Investigation of Inflammation Syndrome Following Cataract Surgeries 

Public Health – Seattle & King County is investigating cases of toxic anterior segment syndrome (TASS) after eye surgeries at three King County facilities. TASS is an acute, noninfectious inflammation of the eye that results when a foreign substance is introduced into the eye during surgery, typically cataract surgery. TASS is an uncommon complication and usually results from exposure to contaminants in medications or on surgical instruments used in the eye during eye surgery. Most cases of TASS can be treated successfully with topical steroids and anti-inflammatory treatments, but in the worst cases, TASS can lead to vision loss.

The risk of contracting TASS is very low and the benefits of cataract surgery can be significant; we are not recommending delaying or canceling cataract surgery at this time. The Washington State Department of Health, the Centers for Disease Control and Prevention (CDC), and the Food and Drug Administration (FDA) are assisting with the investigation.

TASS in King County

Three eye surgical centers in King County (Proliance Seattle Surgery Center, Eye Associates Northwest Surgery Center, and Proliance Eastside Surgery Center) have reported a total of 15 patients who have been diagnosed with TASS following cataract surgery during January–July.  All patients are improving or have recovered without complications. All three facilities promptly reported the cases to the American Society of Cataract and Refractive Surgery (ASCRS) TASS Task Force and implemented recommendations from the Task Force, including careful evaluation of and adherence to cleaning, sterilization, and other prevention measures.

Investigating TASS

At this point in the investigation, the cause of the TASS cases has not been determined. Possible causes include preservatives or toxins in medications or products, or from medication or instrument handling procedures within the facilities. It is not known how common TASS is in general and whether other patients have been affected.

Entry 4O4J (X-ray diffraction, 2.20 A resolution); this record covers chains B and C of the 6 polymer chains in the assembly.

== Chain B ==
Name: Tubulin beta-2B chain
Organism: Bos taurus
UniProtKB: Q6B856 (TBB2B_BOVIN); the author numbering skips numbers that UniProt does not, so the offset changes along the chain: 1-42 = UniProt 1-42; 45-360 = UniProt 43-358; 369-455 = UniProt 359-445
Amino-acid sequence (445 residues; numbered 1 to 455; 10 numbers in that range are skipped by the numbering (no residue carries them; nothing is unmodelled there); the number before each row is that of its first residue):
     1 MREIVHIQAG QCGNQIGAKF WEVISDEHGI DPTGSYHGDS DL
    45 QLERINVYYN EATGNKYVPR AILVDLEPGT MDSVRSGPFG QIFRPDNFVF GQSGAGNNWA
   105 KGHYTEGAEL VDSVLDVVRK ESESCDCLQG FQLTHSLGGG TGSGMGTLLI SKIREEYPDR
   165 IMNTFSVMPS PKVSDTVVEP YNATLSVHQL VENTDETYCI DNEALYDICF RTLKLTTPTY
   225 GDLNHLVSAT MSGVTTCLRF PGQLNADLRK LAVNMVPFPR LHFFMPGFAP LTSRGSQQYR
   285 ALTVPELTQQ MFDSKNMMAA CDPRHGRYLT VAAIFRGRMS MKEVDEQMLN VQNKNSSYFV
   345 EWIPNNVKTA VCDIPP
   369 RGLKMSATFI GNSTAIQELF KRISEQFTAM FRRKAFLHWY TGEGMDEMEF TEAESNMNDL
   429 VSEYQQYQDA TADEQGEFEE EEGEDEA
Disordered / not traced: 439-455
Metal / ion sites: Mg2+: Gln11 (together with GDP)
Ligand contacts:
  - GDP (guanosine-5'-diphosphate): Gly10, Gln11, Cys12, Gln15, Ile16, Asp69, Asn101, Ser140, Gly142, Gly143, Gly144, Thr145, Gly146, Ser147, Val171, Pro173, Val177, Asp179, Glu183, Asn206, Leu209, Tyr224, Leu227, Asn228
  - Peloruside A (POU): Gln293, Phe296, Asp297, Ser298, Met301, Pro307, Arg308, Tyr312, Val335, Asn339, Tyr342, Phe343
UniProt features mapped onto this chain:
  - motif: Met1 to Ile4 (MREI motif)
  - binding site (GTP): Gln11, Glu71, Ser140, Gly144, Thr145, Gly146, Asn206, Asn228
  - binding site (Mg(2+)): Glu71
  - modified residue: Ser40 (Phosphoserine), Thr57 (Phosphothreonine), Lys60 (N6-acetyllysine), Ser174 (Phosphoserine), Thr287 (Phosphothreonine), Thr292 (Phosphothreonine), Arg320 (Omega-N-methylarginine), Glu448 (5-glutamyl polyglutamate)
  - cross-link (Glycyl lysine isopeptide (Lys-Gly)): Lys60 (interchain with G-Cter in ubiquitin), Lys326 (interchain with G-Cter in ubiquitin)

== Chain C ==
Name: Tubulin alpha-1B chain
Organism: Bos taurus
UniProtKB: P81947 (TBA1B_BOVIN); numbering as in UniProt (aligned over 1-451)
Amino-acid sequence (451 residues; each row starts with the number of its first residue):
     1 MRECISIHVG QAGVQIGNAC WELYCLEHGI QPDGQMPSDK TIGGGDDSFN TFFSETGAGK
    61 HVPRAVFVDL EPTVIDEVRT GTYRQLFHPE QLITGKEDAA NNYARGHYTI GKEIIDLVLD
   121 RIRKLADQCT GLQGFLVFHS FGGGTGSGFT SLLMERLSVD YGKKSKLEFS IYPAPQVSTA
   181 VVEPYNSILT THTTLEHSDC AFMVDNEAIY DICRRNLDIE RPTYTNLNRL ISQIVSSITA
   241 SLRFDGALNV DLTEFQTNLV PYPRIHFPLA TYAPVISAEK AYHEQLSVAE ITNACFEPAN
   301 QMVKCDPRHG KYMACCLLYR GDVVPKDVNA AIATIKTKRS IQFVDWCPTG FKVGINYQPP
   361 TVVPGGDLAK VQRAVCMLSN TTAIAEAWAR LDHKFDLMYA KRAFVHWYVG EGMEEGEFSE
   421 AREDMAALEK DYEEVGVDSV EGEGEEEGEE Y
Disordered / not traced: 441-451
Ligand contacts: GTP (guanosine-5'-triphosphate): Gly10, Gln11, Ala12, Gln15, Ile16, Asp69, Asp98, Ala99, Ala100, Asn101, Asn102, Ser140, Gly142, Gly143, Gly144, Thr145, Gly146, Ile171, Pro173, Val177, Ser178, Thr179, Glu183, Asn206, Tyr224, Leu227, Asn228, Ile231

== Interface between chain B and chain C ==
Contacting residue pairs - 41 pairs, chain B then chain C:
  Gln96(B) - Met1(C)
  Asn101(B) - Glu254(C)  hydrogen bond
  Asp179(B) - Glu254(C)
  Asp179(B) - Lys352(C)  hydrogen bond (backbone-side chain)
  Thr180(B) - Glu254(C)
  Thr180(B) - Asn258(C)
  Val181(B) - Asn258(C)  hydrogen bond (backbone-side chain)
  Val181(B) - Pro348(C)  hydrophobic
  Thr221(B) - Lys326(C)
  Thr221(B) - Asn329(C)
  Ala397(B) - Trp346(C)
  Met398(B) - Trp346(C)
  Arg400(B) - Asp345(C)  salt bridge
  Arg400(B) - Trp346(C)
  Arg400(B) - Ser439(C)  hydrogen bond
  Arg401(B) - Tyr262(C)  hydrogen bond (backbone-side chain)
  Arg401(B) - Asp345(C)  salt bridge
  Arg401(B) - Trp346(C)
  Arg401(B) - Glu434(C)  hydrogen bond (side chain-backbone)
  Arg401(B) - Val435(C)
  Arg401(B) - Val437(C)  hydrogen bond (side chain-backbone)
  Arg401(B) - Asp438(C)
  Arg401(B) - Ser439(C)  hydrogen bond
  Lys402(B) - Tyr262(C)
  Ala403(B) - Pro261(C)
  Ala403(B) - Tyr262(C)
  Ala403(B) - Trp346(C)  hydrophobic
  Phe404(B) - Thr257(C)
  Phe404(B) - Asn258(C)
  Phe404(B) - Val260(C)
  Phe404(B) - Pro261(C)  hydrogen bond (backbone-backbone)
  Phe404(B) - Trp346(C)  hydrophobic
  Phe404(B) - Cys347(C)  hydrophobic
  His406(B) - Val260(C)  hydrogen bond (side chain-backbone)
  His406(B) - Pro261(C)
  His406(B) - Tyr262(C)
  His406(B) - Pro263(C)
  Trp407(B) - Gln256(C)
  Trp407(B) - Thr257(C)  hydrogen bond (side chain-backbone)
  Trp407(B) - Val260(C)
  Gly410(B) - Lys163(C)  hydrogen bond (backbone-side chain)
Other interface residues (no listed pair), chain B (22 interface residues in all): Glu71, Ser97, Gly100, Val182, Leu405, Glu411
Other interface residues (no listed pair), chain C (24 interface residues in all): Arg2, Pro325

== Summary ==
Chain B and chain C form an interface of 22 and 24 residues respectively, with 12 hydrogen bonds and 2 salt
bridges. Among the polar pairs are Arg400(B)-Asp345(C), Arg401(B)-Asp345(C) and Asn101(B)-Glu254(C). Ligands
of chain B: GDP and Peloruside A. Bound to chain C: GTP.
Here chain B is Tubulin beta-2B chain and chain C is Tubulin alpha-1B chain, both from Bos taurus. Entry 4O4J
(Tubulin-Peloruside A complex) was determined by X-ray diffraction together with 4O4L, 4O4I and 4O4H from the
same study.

We are continuing to look for factors that can be addressed to prevent future cases. To assist with the investigation, Public Health asks eye physicians and surgeons to report cases of TASS since January 2018 to 206-296-4774.

What to do if you are having cataract surgery

Cataract surgery is a common procedure. It’s important to know that the number of patients diagnosed with TASS represent less than one percent of patients who have received cataract surgery at these centers during this time period. Cataract surgery is a common procedure and during the months from January through July, these three facilities performed over 3,000 cataract surgeries that did not have complications from TASS. The risk of contracting TASS is very low and the benefits of cataract surgery can be significant; we are not recommending delaying or canceling cataract surgery at this time.

TASS symptoms normally develop within 12-48 hours following eye surgery.  Patients who experience any of the following symptoms following eye surgery should notify their eye doctor: vision loss or blurry vision, mild to moderate eye pain, eye redness, or extreme sensitivity to light.

Patients who are concerned about TASS should discuss the risks and benefits of eye surgery with their eye doctor.

Originally posted on August 8, 2018.

Posted by

I am a risk communications specialist at Public Health - Seattle & King County.

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